(53) See Simone de Beauvoir, The Second Sex, edited and translated by Constance Borde, Sheila Malovany-Chevallier, and Sheila Rowbotham (London: Vintage, 2011). It is through cultural myths such as Eve and Pandora’s, that woman is made, as is alluded to in her famous phrase ‘one is not born, but rather becomes, a woman’ (267). Millett offers an interpretation influenced by psychology, reading the snake as a phallic tempter, and the story as a myth of negative human sexuality, and the woman Eve, the ‘afterthought’ as the progenitor of human suffering and sin. See Kate Millet, Sexual Politics, 5th edn. (New York: Columbia University, 2016), 52–4.

(54) Louise Kimpton Nye, ‘Introduction: Spare Rib: The First Nine Years’ Online: http://www.bl.uk/spare-rib/articles/introduction-spare-rib-the-first-nine-years.

(55) The first edition of the magazine included a manifesto which clearly laid out the position of the magazine, which was to purse a collaborative goal of ‘achieving collective, realistic solutions to women’s problems …’ (Spare Rib, ‘Spare Rib Manifesto’, Spare Rib vol. 1 (1972). Available at http://www.bl.uk/collection-items/facsimile-of-spare-rib-manifesto). The digital collection can be viewed at https://journalarchives.jisc.ac.uk/britishlibrary/sparerib.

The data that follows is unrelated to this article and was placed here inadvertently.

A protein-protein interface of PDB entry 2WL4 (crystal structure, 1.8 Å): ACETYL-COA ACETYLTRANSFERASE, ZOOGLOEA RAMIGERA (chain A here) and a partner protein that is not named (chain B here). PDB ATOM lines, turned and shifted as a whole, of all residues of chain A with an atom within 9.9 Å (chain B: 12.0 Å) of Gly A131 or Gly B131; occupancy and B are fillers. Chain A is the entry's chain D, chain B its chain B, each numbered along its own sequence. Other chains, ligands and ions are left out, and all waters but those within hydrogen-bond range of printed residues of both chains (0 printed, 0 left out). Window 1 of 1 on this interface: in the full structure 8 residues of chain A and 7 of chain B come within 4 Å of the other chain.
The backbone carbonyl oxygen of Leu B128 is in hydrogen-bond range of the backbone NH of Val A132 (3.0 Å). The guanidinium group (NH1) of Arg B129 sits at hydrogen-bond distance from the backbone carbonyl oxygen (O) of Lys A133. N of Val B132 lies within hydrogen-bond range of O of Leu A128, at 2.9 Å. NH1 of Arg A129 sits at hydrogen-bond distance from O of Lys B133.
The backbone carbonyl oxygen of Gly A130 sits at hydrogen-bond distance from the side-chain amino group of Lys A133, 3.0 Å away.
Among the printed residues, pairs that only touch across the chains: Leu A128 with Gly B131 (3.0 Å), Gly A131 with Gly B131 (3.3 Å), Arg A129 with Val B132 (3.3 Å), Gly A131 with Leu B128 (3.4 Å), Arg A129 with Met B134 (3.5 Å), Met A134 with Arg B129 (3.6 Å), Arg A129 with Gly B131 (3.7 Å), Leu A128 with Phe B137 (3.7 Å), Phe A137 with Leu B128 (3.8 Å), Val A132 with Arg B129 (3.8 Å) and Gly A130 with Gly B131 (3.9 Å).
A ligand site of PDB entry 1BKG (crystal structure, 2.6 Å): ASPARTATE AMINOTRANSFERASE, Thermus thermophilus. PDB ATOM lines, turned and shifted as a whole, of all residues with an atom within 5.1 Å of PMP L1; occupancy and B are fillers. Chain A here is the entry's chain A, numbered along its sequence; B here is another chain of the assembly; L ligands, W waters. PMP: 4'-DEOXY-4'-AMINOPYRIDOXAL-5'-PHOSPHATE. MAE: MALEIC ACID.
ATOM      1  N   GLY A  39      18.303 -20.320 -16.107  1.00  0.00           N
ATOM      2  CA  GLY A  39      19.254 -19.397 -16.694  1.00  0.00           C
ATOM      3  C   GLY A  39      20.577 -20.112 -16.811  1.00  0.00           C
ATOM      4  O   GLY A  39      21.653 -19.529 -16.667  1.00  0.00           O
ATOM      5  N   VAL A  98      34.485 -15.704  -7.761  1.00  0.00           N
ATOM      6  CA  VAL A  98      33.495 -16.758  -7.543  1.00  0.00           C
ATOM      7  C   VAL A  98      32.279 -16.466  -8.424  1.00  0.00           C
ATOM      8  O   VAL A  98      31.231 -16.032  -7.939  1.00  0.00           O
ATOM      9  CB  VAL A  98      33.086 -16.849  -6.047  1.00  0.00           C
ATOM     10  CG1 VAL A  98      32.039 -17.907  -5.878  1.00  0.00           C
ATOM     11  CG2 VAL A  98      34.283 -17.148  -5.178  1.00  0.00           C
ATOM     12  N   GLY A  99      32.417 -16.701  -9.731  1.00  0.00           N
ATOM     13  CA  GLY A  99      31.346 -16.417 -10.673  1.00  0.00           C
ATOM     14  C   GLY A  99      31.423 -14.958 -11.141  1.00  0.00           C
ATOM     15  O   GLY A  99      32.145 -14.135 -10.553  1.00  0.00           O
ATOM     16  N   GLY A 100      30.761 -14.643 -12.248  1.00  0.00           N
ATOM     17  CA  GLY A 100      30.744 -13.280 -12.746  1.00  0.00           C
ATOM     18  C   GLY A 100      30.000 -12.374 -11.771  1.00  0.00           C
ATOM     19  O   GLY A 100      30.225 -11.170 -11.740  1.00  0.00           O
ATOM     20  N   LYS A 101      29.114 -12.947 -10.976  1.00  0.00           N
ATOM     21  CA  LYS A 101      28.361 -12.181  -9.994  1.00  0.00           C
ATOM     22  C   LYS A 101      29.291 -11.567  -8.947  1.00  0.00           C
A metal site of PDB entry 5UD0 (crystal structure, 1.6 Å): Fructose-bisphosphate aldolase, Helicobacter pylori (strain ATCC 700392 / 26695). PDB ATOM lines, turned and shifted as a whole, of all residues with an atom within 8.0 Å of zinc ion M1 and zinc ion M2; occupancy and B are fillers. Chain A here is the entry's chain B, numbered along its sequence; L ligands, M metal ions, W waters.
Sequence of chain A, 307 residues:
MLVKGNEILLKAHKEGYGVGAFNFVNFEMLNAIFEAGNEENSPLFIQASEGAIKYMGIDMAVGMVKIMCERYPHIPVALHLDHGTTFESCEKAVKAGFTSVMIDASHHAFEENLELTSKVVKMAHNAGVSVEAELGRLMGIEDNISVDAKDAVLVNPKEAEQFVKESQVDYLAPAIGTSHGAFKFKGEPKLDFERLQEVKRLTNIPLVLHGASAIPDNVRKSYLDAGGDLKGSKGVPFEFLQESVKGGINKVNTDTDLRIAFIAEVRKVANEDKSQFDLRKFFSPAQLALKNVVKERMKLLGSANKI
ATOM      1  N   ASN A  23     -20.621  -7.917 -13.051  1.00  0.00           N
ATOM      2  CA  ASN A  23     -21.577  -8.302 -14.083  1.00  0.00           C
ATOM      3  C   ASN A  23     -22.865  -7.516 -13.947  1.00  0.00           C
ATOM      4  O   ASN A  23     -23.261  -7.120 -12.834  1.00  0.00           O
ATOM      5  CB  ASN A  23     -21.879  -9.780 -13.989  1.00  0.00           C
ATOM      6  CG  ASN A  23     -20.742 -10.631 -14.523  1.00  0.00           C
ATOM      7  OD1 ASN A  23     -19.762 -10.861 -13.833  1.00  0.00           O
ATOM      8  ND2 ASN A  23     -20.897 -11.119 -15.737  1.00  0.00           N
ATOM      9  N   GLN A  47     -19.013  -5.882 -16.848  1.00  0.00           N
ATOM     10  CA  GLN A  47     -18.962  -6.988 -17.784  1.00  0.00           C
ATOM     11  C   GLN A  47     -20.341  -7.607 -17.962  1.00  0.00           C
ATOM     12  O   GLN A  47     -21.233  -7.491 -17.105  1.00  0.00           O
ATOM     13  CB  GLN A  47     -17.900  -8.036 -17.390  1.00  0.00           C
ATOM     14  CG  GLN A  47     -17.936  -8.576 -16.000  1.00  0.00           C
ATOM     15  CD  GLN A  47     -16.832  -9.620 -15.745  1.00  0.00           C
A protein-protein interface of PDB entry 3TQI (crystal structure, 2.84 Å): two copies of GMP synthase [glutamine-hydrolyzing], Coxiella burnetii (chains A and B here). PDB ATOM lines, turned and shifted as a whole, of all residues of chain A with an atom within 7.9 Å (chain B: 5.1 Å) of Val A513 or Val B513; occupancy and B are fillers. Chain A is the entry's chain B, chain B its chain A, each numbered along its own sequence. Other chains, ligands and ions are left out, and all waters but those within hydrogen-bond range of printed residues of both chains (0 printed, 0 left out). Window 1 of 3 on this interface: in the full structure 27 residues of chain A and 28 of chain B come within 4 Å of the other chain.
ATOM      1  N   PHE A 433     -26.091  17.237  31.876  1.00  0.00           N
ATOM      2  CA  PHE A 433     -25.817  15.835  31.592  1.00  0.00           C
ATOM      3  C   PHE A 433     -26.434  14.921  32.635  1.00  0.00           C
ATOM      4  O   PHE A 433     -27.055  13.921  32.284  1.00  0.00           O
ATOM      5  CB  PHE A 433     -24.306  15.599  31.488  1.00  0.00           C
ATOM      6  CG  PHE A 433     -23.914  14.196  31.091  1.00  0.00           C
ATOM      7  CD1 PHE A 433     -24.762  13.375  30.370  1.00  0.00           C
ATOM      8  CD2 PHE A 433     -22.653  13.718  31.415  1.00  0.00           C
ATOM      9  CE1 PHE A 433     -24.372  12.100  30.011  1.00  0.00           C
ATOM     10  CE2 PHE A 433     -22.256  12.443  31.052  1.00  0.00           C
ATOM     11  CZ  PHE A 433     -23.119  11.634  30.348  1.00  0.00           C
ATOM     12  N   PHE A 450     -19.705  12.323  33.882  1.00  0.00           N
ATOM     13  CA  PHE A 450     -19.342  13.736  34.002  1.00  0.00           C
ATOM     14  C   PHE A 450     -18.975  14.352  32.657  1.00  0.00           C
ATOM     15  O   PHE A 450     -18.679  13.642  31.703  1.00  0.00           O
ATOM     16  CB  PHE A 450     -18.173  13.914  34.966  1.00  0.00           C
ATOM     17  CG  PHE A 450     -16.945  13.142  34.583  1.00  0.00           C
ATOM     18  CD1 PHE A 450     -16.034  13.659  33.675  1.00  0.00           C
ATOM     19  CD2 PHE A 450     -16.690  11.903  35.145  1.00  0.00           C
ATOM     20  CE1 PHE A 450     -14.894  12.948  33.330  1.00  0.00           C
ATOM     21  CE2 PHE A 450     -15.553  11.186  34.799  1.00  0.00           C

(56) This was shared with me by Marsha Rowe via email correspondence on 18 April 2016.

(57) Spare Rib, vol.1, 3.

(58) Nye, ‘Introduction: Spare Rib’.

(59) Another crucial element of British second-wave iconography was the bitten apple used by the feminist press, Virago—long before the famous technology company took it up as their own. Interestingly, this publishing house initially grew out of Spare Rib magazine, as Spare Rib Books. By choosing the fruit of knowledge as their logo, and placing this on the front of their books, the publishing house effectively made each of their readers an Eve, reading and gaining women’s writing and hearing women’s voices that had been denied a platform for centuries.

(60) These badges appear in the Women’s Archive at LSE. See http://twl-calm.library.lse.ac.uk/CalmView/Record.aspx?src=CalmView.Catalog&pos=1.

(61) Helena Kennedy, Eve was Framed: Women and the British Justice System (London: Vintage, 2005), 16.

(62) Kennedy, Eve was Framed, 29.